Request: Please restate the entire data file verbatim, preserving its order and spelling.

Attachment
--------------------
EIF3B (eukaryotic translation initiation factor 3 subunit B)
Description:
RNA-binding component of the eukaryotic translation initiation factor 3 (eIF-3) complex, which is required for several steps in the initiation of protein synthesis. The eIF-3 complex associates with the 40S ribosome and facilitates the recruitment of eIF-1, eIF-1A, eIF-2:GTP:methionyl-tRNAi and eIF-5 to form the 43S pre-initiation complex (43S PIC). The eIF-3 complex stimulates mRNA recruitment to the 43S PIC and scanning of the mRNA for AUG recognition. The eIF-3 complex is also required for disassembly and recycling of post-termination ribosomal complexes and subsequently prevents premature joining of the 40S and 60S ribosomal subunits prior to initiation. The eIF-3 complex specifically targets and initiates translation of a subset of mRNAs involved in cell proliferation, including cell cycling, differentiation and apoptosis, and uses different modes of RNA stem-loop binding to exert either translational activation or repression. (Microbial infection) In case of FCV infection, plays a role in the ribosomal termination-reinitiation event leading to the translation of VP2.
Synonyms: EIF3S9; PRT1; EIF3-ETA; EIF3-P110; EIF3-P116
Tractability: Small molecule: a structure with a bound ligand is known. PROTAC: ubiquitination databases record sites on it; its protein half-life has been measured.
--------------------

EIF3B (eukaryotic translation initiation factor 3 subunit B)
Description:
RNA-binding component of the eukaryotic translation initiation factor 3 (eIF-3) complex, which is required for several steps in the initiation of protein synthesis. The eIF-3 complex associates with the 40S ribosome and facilitates the recruitment of eIF-1, eIF-1A, eIF-2:GTP:methionyl-tRNAi and eIF-5 to form the 43S pre-initiation complex (43S PIC). The eIF-3 complex stimulates mRNA recruitment to the 43S PIC and scanning of the mRNA for AUG recognition. The eIF-3 complex is also required for disassembly and recycling of post-termination ribosomal complexes and subsequently prevents premature joining of the 40S and 60S ribosomal subunits prior to initiation. The eIF-3 complex specifically targets and initiates translation of a subset of mRNAs involved in cell proliferation, including cell cycling, differentiation and apoptosis, and uses different modes of RNA stem-loop binding to exert either translational activation or repression. (Microbial infection) In case of FCV infection, plays a role in the ribosomal termination-reinitiation event leading to the translation of VP2.
Synonyms: EIF3S9; PRT1; EIF3-ETA; EIF3-P110; EIF3-P116
Tractability: Small molecule: a structure with a bound ligand is known. PROTAC: ubiquitination databases record sites on it; its protein half-life has been measured.